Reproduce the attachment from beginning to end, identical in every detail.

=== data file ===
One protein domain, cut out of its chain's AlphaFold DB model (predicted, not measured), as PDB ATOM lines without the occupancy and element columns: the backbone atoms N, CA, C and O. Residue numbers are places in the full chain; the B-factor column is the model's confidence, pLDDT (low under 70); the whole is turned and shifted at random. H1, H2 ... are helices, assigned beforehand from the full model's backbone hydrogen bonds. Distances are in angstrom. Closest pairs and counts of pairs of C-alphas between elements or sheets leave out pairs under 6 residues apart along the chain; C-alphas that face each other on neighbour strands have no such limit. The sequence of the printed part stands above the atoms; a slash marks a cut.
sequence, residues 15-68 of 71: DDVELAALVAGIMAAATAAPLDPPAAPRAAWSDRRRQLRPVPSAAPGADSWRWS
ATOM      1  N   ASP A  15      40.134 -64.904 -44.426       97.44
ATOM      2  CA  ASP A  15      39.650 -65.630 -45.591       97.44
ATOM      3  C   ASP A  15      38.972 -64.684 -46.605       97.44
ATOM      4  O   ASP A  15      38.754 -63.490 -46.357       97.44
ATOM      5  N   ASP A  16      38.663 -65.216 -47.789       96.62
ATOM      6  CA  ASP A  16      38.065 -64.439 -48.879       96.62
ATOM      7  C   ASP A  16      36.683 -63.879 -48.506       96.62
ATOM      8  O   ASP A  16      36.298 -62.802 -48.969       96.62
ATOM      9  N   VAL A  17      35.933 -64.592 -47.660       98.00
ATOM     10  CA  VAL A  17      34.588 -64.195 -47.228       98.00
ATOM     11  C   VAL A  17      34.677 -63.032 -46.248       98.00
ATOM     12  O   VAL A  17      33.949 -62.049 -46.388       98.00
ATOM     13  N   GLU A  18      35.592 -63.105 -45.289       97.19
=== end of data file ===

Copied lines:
One protein domain, cut out of its chain's AlphaFold DB model (predicted, not measured), as PDB ATOM lines without the occupancy and element columns: the backbone atoms N, CA, C and O. Residue numbers are places in the full chain; the B-factor column is the model's confidence, pLDDT (low under 70); the whole is turned and shifted at random. H1, H2 ... are helices, assigned beforehand from the full model's backbone hydrogen bonds. Distances are in angstrom. Closest pairs and counts of pairs of C-alphas between elements or sheets leave out pairs under 6 residues apart along the chain; C-alphas that face each other on neighbour strands have no such limit. The sequence of the printed part stands above the atoms; a slash marks a cut.
sequence, residues 15-68 of 71: DDVELAALVAGIMAAATAAPLDPPAAPRAAWSDRRRQLRPVPSAAPGADSWRWS
ATOM      1  N   ASP A  15      40.134 -64.904 -44.426       97.44
ATOM      2  CA  ASP A  15      39.650 -65.630 -45.591       97.44
ATOM      3  C   ASP A  15      38.972 -64.684 -46.605       97.44
ATOM      4  O   ASP A  15      38.754 -63.490 -46.357       97.44
ATOM      5  N   ASP A  16      38.663 -65.216 -47.789       96.62
ATOM      6  CA  ASP A  16      38.065 -64.439 -48.879       96.62
ATOM      7  C   ASP A  16      36.683 -63.879 -48.506       96.62
ATOM      8  O   ASP A  16      36.298 -62.802 -48.969       96.62
ATOM      9  N   VAL A  17      35.933 -64.592 -47.660       98.00
ATOM     10  CA  VAL A  17      34.588 -64.195 -47.228       98.00
ATOM     11  C   VAL A  17      34.677 -63.032 -46.248       98.00
ATOM     12  O   VAL A  17      33.949 -62.049 -46.388       98.00
ATOM     13  N   GLU A  18      35.592 -63.105 -45.289       97.19